I heard back from the data recovery people who currently hold every memory I have of Daughter from her first year. They can recover the data on our deceased laptop, but it won't be completed for 8-10 weeks. Thus, you will have to wait until late February or early March for the exciting conclusion of American Werewolves in Munich.

Speaking of assholes, while I am not at all surprised about the fact that 5 O$U players were caught breaking NCAA rules, I am still baffled that they were able to play in last night's Sugar Bowl. Here is a pretty good article on the absurdity of the situation. I see no reason why the players have any incentive to uphold their "agreement" to come back to school next year.

Speaking of things that have nothing to do with one another, here are my resolutions for 2011:
1. Work less
2. Write more weekend recaps
3. Work out more than ten times between July 1, 2011 and December 31, 2011
4. Win over $100 million
5. Sell 2008 Big Ten Championship ring back to Terrelle Pryor
6. Buy more new music
7. Get Daughter into calf roping
8. See more movies made within the past year
9. Get viral (preferably, not stomach viral)
10. Figure out what makes Bruce Vilanch tick

Tuesday, January 04, 2011

Tuesday Top Ten: Music in 2010

I've gotta admit: I like music. So here are my top ten concerts, albums, and songs of 2010.

Top Ten Concerts of 2010
You know I love live music. I went to a lot of great concerts in 2010 – bookended with The Black Keys on January 1 and December 31 – so this was a really tough one. I've already ranked the top ten shows I saw at Lollapalooza, so I'll leave those off the list (although that Green Day show would otherwise be on here at #2).

10. Chief with Haim (6/14; The Troubadour, Los Angeles)
This one is mainly on here because I saw Mischa Barton at the show.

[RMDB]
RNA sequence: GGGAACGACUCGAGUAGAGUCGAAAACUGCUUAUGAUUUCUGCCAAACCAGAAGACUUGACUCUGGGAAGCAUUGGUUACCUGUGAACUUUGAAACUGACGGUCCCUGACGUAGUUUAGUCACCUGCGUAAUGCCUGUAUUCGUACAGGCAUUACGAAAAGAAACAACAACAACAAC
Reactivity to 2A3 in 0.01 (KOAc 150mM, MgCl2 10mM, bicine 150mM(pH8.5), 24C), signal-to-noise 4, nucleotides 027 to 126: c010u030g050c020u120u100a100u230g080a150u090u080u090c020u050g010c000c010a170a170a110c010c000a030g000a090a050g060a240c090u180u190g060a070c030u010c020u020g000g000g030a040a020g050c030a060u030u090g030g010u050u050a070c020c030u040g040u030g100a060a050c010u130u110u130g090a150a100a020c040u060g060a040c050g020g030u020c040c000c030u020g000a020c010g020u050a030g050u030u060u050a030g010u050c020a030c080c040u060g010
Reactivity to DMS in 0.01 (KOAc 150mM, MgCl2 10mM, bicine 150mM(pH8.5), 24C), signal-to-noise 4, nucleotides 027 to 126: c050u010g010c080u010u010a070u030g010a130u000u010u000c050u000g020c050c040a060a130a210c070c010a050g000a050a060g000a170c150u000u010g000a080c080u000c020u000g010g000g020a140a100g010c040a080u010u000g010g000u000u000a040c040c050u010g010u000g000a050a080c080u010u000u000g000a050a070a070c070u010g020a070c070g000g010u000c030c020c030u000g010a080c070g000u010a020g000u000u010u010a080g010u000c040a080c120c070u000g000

9. The Hold Steady (10/1; The Vic, Chicago)
These guys never let me down with their live shows.

8. Iron Maiden (7/18; First Midwest Bank Amphitheater; Tinley Park)
This was the first time I had seen Iron Maiden live, and they didn't disappoint. The only reason this isn't higher is that they didn't play "Run to the Hills" -- not that their set was lacking for metal classics.

7. Everybody Was in the French Resistance . . . Now! with Team Band and Chaperone (5/6; Schuba's, Chicago)
I thought I wrote about this show, but I guess I didn't. It was solid, helped by the fact that the bands hung around in the bar after the show, so Chandler and I got to pretend we were cool for a little while.

6. American Bang (12/13; House of Blues Backporch Stage, Chicago)
I saw these guys at Lollapalooza, and they put on a fantastic show. Thus, when I had the opportunity to see them in a small venue, for $9 no less, I couldn't pass it up. Again, they put on a great show. The Backporch Stage at HOB isn't the greatest venue, since it's pretty much a restaurant with a stage at one end. Hopefully the next time these guys come back to Chicago, they will be playing at a place like Beat Kitchen, Schuba's, or Lincoln Hall.

5. The Gaslight Anthem (7/27; House of Blues, Chicago)
I already wrote about this one.

4. Stone Temple Pilots with Cage the Elephant (8/20; Charter One Pavilion, Chicago)
This was an awesome show. STP still has it, and CTE was a great choice for the opener.

3. Township (3/13; Reggie's Music Joint, Chicago)
I hope these guys continue to make it out to the Midwest because they put on a hell of a show.

2. Sudtiroler Spitzbuam (9/24; Pschorr Braurosl, Munich)
You will learn more -- very little more -- about this whenever I get my dead laptop's data recovered and, as a result, can finish my Munich updates.

1. The Black Keys with The Greenhornes (12/31; Aragon Ballroom, Chicago)
This was my first ever show at the Aragon (thanks to the White Stripes cancelling a show a few years ago there). Despite the fact that I was having gastrointestinal distress (perhaps as a result of a 24-hour stomach bug) and that I was sober on New Years Eve, The Black Keys and The Greenhornes did not disappoint. The Greenhornes opened (as you might imagine), and pumped out some solid garage rock. The Black Keys kicked ass, as usual. At midnight, there was a giant balloon drop, which resulted in thousands of balloons being batted about for the next hour or so (until they were all popped).

Top Ten Albums of 2010
Bear in mind that this list includes only albums that I own, and I only bought 11 albums that were released last year. Also, it does not include live albums. I thought 2010 was a relatively weak year for music, at least from the new stuff I bought, but that may be a product of only buying a relatively small amount of new music last year. It would also appear that I support side projects.

11. Dead Weather - Sea of Cowards